Word from Lake Fork today is that the season’s best big bass fly fishing action is on.
And so is the spring severe storm season.
As tornado watches this afternoon caused East Texans to glance nervously at the region’s stormy skies, guide Rob Woodruff and his client Graham Sones hoped to take advantage of the falling barometer to hook a giant bass.
A sudden cloud-burst interrupted those plans, forcing guide and guided to duck under a bridge in an effort to keep from getting speared by a lighting bolt.
A half-hour later, with the stormy weather having passed safely by, the duo was back at it trying to conjure up a big jolt from a lunker largemouth.
In one electrifying smash-mouth moment, mission accomplished.
A nine-pound, four-ounce largemouth bass caught on the fly.
“(This was the) biggest bass landed in my boat in 2010,” Woodruff said. “It was caught on the (Danny) Soltau Wet Bandit fly.”
The client was obviously thrilled with a near double-digit fish on Texas’ best lunker bass water.
And the guide was equally thrilled as warm weather, near perfect water conditions, a later than normal spawn, and an approaching full moon appear to all be coming together for a run of epic warmwater fishing on the fly.
” Things are finally getting rolling at Lake Fork,” Woodruff said. “The next couple of weeks should be great.”
After hearing this report, three thoughts strike me.
First, while most anglers despise the passage of a spring front, the truth is that some of the spring’s best fishing action will often be on the pre-frontal side of things.
When the barometer falls, the opportunity to catch bass rises.
One of my best days ever came in such a scenario as a powerful spring front approached.
As the southerly breeze fueled the atmosphere with juicy Gulf of Mexico air, the day’s intermittent rain showers and clammy temperatures made for some uncomfortable conditions.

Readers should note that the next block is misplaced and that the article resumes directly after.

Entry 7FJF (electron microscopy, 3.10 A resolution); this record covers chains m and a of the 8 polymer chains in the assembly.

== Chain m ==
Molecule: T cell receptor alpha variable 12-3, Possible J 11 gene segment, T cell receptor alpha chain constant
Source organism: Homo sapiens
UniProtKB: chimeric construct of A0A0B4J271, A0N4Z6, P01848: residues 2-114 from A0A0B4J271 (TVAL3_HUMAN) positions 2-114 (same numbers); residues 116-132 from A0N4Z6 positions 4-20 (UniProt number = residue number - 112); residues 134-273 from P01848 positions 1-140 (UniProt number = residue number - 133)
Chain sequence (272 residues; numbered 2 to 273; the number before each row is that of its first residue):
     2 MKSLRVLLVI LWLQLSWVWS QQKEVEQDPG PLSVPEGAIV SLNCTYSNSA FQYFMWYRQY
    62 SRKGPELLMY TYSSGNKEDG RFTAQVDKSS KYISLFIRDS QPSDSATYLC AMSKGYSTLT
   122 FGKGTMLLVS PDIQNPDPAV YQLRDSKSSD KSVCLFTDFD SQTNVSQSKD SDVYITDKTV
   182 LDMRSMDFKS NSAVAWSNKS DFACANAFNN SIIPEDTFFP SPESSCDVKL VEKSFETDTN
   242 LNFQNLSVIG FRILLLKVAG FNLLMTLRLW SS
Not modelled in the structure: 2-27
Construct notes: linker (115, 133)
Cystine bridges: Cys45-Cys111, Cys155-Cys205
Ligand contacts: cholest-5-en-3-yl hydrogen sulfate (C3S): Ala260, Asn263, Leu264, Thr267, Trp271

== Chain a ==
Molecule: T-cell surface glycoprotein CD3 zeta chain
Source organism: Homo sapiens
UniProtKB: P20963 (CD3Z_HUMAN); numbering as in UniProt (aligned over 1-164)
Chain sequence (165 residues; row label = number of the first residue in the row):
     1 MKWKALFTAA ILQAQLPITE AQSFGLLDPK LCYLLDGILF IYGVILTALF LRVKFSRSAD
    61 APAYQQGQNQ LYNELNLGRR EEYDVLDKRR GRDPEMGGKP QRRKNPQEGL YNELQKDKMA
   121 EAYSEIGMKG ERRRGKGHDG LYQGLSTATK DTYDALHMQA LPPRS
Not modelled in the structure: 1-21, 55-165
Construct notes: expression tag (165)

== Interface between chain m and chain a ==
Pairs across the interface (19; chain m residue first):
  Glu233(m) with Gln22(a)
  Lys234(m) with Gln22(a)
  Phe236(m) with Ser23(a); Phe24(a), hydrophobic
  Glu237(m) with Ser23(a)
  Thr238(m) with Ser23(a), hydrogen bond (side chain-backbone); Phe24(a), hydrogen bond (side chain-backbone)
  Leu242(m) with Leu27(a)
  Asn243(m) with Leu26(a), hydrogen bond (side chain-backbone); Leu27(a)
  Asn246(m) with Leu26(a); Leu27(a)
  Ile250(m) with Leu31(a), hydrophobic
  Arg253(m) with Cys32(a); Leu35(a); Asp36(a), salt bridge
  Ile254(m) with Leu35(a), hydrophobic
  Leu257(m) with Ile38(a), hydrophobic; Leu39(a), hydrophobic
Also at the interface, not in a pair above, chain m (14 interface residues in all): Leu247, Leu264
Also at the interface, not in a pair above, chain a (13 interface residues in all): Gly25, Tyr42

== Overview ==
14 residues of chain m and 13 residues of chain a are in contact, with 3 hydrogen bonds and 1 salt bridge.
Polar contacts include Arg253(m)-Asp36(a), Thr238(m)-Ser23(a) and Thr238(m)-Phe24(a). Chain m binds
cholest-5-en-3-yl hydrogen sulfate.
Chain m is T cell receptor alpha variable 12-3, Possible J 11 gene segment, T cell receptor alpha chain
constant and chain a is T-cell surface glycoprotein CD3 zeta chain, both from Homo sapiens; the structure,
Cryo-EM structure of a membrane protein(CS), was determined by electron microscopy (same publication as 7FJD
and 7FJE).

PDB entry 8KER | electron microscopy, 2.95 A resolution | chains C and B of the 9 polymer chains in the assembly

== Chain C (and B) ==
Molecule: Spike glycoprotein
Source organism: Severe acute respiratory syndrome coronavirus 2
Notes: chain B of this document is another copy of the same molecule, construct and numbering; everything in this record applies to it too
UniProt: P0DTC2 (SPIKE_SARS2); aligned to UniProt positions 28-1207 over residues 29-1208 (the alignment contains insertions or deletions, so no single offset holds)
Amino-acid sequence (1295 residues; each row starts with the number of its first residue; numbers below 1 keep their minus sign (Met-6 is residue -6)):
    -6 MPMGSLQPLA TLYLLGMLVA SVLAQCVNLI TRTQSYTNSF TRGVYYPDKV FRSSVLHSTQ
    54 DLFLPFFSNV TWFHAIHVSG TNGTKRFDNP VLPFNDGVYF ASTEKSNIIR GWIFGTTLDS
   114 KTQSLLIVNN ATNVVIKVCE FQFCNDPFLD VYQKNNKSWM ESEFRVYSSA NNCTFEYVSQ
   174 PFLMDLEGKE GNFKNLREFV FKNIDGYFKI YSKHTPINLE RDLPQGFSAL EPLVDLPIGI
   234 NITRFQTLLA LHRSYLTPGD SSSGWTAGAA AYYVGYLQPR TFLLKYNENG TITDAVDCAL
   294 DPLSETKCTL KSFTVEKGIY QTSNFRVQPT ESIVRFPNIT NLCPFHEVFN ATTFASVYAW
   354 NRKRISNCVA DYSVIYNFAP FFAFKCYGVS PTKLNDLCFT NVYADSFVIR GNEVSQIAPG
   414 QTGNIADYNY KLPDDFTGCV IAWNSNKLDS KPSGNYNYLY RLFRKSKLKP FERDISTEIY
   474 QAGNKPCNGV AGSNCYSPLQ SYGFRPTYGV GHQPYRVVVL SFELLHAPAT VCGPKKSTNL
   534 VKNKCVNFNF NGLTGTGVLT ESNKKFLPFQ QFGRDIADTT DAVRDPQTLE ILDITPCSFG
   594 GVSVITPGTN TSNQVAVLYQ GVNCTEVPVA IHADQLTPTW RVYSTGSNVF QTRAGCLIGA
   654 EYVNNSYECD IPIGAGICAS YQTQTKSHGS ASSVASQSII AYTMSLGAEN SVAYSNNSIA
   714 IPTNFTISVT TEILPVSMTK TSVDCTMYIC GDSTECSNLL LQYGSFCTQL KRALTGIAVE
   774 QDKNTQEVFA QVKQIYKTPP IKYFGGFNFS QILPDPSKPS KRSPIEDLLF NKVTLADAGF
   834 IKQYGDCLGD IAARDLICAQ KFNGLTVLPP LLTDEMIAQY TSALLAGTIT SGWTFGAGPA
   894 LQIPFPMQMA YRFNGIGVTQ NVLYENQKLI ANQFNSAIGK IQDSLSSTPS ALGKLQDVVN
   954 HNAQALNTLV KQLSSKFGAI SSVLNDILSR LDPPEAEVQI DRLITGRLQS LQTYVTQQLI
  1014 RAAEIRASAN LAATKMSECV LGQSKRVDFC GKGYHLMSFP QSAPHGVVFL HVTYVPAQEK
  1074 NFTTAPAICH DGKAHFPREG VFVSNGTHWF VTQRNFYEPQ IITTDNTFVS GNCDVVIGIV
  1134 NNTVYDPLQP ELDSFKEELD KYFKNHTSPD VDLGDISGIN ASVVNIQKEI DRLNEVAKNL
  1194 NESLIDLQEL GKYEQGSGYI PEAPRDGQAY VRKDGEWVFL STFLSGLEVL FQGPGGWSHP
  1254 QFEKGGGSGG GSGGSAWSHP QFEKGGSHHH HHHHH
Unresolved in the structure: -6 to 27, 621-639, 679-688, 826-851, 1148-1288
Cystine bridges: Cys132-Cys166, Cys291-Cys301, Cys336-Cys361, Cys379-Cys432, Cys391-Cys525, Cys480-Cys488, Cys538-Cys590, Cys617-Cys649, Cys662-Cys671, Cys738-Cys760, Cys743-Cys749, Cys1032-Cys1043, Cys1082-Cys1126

But the lightning paced big bass action more than made up for that.
Second, I’m becoming a huge believer in tossing articulated flies for big springtime bass.
I’ve seen first hand this month how well the Danny Solatu “Wet Bandit” fly fishes for shallow water spawners at Lake Fork.
This salamander like fly seems to infuriate skinny water fish with its wicked motion in the H2O.
On the trip I chronicled in “Bucketmouths,” I watched this tan and white fly momentarily hook up with an 8-pound bass.
Later that afternoon, the Bandit struck again for a 5.25 pound bass that was brought to the boat for a quick CPR session.
This past Sunday, Woodruff’s Louisiana client Randy Street used a Bandit – in inclement weather conditions as a cold front approached, no less – to boat an 8.0 pound largemouth bass of his own at Fork.
And after today’s stormy action, I’m betting that Mr. Sones is now a big believer in tossing the “Wet Bandit” fly when the thunder rolls.
Why do articulated flies like the Bandit prove to be so successful in hooking bedding bass? I’m glad you asked – look for a blog column on that topic early next week.
The third idea that leaps out at me from today’s report is that I’ve got to get to Lake Fork.
And you need to do the same – beg the boss, plead with the boss, bargain with the boss.
Do whatever takes to get out of the office and onto this hallowed Lone Star State water body during the upcoming seven to 10 day period with an eight or nine-weight fly rod in your hand.
Because my prognostication is that the spring’s best run of big bass action is about to unfold at the 27,264-acre East Texas toad factory.
Call it a good week to be on Lake Fork, perhaps a great week to be there, maybe even an epic week to be there as another wave of late spring spawners moves up shallow on the April 28th full moon cycle.
Sore back or not, I’m going to be there.
Slinging “Wet Bandits” and praying for the barometer to be falling on the cusp of another round of Texas spring storms.
And with a little piscatorial luck, maybe this time next week it will be my double-digit fly bass that you’ll be reading about.
I can only hope so.